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Hermenegildo ("Jay") Martinez, An v. the Welk Group


April 26, 2012


The opinion of the court was delivered by: Hon. Anthony J. BattagliaU.S. District Judge


Presently before the Court is Counter-Defendant Wade Brent's Motion for Summary Judgment. (Doc. 93.) In accordance with Civil Local Rule 7.1.d.1, the Court finds this motion suitable for determination on the papers and without oral argument. Accordingly, the motion hearing scheduled for May 3, 2012 is hereby vacated. For the reasons set forth below, the Court DENIES the motion.



This matter is a putative class action brought by Plaintiff Martinez on behalf of a class of timeshare interest owners, alleging that Defendants failed to abate and disclose the presence of mold at the Welk Resort San Diego (the "Resort"). Plaintiff initially purchased Platinum Points from Welk Resort Group, Inc. in 2007, which provided him with the opportunity to stay at Welk resorts around the world or at any other time-share resort that accepts Platinum Points for vacation stays. (Fourth Amended Complaint filed Feb. 1, 2011 ("4AC"), ¶ 23; Exhibit A to the 4AC, p. 24; Exhibit B to the 4AC, p. 54.)

Mr. Brent is a former employee of Defendants. Although he originally was a named plaintiff representing a class of Defendants' current and former employees, that class no longer exists in the 4AC. He nonetheless remains a party because in September 2010 (when Mr. Brent was still a named plaintiff), Defendant The Welk Group, Inc. ("WGI") filed a counterclaim against him for fraud, conversion, breach of fiduciary duty, breach of the duty of loyalty, and violation of Labor Code section 2854. WGI alleges that as Chief Engineer for the Resort, Mr. Brent delayed and hindered the Resort's mold assessment and abatement efforts by refusing to take reports of water intrusion or mold seriously, and that he also failed to properly retain and oversee mold consultants to assess and remediate conditions at the Resort. (Doc. 38.)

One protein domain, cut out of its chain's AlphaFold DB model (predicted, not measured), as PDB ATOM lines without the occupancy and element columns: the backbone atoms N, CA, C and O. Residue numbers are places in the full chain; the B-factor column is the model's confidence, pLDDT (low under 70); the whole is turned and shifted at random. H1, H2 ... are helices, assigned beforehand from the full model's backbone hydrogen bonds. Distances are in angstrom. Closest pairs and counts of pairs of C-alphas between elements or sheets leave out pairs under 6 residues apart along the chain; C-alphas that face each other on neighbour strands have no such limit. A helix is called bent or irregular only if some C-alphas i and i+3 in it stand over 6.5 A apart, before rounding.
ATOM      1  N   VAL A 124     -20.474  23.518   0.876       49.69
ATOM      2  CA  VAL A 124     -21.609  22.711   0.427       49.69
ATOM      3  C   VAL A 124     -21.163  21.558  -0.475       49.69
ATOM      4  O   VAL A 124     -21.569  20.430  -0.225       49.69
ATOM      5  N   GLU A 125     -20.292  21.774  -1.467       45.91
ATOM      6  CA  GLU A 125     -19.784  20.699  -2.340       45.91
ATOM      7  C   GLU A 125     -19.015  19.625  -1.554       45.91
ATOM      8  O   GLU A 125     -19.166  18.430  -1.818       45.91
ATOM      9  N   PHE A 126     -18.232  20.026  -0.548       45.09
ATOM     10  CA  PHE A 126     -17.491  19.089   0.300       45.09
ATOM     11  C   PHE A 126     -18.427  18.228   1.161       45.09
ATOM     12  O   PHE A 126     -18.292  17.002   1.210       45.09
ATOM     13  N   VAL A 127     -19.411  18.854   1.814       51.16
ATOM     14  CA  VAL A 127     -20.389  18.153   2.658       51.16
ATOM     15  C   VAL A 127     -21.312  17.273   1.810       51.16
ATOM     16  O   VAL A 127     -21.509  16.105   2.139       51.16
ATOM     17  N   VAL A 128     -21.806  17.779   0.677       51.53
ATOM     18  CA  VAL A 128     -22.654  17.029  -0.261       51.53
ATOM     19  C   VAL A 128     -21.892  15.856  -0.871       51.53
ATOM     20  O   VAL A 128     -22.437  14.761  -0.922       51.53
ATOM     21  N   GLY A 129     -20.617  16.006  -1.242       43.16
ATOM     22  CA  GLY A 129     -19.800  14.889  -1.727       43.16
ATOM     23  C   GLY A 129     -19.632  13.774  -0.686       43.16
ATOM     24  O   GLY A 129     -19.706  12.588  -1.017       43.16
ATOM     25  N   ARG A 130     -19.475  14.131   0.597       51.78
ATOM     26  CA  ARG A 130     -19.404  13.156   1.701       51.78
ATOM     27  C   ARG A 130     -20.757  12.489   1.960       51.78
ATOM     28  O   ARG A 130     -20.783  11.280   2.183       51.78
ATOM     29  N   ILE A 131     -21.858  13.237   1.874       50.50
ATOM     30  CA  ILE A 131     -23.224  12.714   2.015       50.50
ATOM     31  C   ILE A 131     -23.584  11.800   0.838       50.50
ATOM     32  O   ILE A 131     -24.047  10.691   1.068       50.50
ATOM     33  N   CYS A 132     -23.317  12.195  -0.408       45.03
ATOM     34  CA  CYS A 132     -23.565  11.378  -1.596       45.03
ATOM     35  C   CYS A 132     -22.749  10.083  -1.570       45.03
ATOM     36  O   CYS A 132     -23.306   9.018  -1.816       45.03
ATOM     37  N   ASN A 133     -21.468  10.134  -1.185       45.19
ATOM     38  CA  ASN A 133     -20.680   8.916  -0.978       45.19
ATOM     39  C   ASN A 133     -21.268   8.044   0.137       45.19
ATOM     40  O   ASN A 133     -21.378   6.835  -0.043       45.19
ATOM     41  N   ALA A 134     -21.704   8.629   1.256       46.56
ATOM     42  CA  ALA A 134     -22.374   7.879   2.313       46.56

At issue here is the alternative dispute resolution policy ("ADR Agreement") between Mr. Brent and WGI. Mr. Brent signed the ADR Agreement on April 2, 2009 as part of his employment with WGI. The ADR Agreement sets forth specific requirements for proceeding with any claim arising from Mr. Brent's employment.*fn1 It provides that failure to follow its procedures "shall constitute a waiver of all rights to raise or present any claims in any forum."


LEGAL STANDARD "The court shall grant summary judgment if the movant shows that there is no genuine dispute as to any material fact and the movant is entitled to judgment as a matter of law." Fed. R. Civ. P. 56(a). A genuine issue of material fact exists if there is sufficient evidence for a reasonable jury to return a verdict for the non-moving party. Miller v. Glenn Miller Prod., Inc., 454 F.3d 975, 987 (9th Cir. 2006).

In order to prevail, a party moving for summary judgment must show the absence of a genuine issue of material fact with respect to an essential element of the nonmoving party's claim, or to a defense on which the nonmoving party will bear the burden of persuasion at trial. Nissan Fire & Marine Ins. Co. v. Fritz Cos. Inc., 210 F.3d 1099, 1102 (9th Cir. 2000). When the nonmoving party would bear the burden of proof at trial, the moving party may satisfy its burden on summary judgment by simply pointing out to the Court an absence of evidence from the nonmoving party. Miller, 454 F.3d at 987. "The moving party need not disprove the other party's case." Id.